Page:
Annan also suggested that a non-interference policy among member nations of the Association of Southeast Asian Nations (Asean) ought to be revised, warning that domestic problems within a country often affected neighbouring countries in the same region.
"Asean can use peer pressure to steer things right in Myanmar," Annan told a media conference in Malaysia's capital Kuala Lumpur.
More political and economic groupings in the world such as the African Union and the EU have come to realise that crisis does not remain within geographical borders, but "tends to spread," he said.
Burma is a member of the 10-nation Asean, along with Brunei, Cambodia, Indonesia, Laos, Malaysia, the Philippines, Singapore, Thailand and Vietnam.
Annan said Asean "should be able to do more" to urge Burma's ruling junta to speed up action on its promises of democratic reform.
He also commented on the role of the United States in the UN, saying it "should work together with the UN" and not make decisions on its own, referring to Washington's move to begin the war in Iraq.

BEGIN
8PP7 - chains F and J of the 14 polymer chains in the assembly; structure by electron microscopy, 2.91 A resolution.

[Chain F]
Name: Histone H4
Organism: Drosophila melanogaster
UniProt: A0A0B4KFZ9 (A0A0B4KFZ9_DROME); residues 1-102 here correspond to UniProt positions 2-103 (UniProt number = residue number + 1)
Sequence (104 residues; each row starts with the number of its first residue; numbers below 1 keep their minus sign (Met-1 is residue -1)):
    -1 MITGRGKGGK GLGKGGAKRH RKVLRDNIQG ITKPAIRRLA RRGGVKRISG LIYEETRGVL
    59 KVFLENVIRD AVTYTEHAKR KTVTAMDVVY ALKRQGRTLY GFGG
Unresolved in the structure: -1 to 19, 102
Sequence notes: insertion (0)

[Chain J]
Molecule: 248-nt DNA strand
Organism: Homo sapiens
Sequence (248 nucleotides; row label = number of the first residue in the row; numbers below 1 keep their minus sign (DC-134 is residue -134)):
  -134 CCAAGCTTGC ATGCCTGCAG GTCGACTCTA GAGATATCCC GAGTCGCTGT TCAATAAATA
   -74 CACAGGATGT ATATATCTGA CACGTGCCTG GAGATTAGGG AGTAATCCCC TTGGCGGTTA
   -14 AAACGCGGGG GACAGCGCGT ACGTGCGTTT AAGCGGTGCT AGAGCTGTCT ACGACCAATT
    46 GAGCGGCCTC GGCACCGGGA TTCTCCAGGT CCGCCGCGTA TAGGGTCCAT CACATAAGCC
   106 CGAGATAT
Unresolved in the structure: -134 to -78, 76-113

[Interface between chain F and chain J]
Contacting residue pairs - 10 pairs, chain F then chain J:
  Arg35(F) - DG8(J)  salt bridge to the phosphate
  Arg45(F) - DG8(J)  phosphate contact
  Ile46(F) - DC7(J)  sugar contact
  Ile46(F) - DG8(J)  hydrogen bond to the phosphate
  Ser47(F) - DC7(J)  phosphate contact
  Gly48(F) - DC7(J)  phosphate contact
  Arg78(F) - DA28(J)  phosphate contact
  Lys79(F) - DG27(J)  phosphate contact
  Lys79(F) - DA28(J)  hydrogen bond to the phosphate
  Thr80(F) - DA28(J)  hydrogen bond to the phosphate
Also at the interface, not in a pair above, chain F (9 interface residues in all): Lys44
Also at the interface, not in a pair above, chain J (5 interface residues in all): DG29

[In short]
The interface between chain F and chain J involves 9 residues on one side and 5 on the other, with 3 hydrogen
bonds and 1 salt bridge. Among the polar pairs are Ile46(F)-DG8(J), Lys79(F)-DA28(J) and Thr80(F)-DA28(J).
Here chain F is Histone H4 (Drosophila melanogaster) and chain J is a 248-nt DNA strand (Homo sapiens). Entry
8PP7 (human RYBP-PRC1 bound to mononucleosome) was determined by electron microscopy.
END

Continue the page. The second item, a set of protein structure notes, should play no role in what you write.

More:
"No country can act on its own, no matter how powerful," said Annan.
However, he noted that the US government was beginning to become "more multilateral" in its policies.
"I sense a shift in Washington, even by this administration. It is becoming more multilateral than it was 2 years ago, more multilateral than it was in 2003 before the war in Iraq," he said. "And I suspect the next administration will continue this trend."
Annan arrived in Malaysia Thursday to deliver a speech on how the country could contribute to global peace and development.
He emphasized the role of Muslim nations, particularly multi-ethnic Malaysia, in mediating peace in the Middle East.//dpa